Our immediate-term Global Macro Risk Ranges are now:
UST 10yr Yield 2.16-2.32%
WTI Oil 61.27-68.02
Best of luck out there today,
Keith R. McCullough
Chief Executive Officer
Takeaway: Elevated Attrition + Peaking Penetration = Declining Users in 2015.
This is a summary of the salient points behind our thesis. As usual, we will be publishing follow-up notes with incremental analysis, and hosting a call to run through the detail. In the interim, let us know if you have any questions or would like to discuss in more detail.
We have previously identified that P has historical retention issues, which we detail in the chart below. Since 1Q11, P has added more than 160M registered accounts, yet only grew active users by 45M, suggesting total churn of at least 115M accounts, or 72% of its gross account gains during this period. The bigger issue is that P has already exhausted much of its TAM, particularly the low-hanging fruit.
Back in August, we ran a survey of 20K US internet users to determine P's actual penetration levels. Our survey results suggested that P has penetrated roughly 55% of US adult internet users. That may sound like a ton of runway, but we estimate that roughly 2/3 of P’s remaining adult TAM is over the age of 45, roughly half is over age 55. Further, we also estimate that P has likely penetrated over 70% of the teenage population. In short, new user growth will prove more challenging from here.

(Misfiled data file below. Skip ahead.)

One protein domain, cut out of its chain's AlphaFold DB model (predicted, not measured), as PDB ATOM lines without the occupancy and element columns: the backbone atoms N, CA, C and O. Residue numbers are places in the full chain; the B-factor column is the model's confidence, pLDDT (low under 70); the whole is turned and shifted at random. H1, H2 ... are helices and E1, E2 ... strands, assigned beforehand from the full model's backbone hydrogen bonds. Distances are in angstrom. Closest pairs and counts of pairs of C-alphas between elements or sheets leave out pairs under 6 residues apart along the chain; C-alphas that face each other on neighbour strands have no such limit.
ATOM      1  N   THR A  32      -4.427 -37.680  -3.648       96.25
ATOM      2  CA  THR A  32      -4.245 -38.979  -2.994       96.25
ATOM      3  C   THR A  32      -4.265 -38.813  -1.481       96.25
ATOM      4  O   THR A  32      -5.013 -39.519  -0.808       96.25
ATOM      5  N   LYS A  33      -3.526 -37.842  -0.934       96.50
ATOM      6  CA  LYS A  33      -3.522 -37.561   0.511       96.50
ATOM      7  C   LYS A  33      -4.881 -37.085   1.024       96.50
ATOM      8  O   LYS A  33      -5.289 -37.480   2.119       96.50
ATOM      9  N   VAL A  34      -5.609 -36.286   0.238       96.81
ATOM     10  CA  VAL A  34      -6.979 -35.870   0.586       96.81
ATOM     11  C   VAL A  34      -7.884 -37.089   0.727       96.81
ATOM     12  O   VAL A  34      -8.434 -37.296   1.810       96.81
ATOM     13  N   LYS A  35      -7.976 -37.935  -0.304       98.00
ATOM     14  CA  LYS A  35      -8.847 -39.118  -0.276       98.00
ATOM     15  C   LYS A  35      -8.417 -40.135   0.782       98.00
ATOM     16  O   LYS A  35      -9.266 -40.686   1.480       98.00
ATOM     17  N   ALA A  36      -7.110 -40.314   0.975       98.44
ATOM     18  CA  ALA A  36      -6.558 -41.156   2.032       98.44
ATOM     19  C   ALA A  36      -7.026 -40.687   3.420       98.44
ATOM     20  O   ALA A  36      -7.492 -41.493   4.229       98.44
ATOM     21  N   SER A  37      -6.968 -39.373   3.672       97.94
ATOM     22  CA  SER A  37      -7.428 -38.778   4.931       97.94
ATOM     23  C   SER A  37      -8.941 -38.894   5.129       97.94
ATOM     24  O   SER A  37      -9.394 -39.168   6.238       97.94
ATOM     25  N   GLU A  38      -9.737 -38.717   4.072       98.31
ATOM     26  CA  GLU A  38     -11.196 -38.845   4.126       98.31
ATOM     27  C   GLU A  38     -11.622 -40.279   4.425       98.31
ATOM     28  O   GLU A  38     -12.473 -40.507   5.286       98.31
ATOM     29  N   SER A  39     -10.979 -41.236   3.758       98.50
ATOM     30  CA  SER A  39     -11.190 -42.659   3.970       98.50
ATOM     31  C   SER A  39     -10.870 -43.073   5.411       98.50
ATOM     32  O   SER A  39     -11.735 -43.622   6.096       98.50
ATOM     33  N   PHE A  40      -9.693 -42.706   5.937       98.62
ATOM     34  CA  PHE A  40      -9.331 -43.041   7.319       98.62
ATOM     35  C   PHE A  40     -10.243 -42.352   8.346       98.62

We estimate that P needs to sustain a run-rate of gross new quarterly account adds of 11M-13M to maintain its active user base given our estimate of mid to high-teens quarterly churn rate. Even If that run-rate was possible over the long-run, and P could penetrate every internet user in the US, we estimate that P would exhaust its unpenetrated TAM within 7-10 quarters
In a more likely scenario, we expect gross new account adds to slow given the high concentration of older users within P's unpenetrated TAM, which should lead to y/y declines in user and/or listener hour growth sometime in 2015. See the link below supporting detail and charts on our survey results & TAM analysis.
P: User Penetration Survey (N=20,000)
08/28/14 04:12 PM EDT
Outside of listener hours, advertising revenue per user (ARPU) is driven by increasing ad load and ad rates; we're most concerned about the former. P’s ad load has steadily risen throughout its history. However, we suspect that it’s these increases in ad load that are exacerbating its retention issues, particularly its most recent one in late 2013.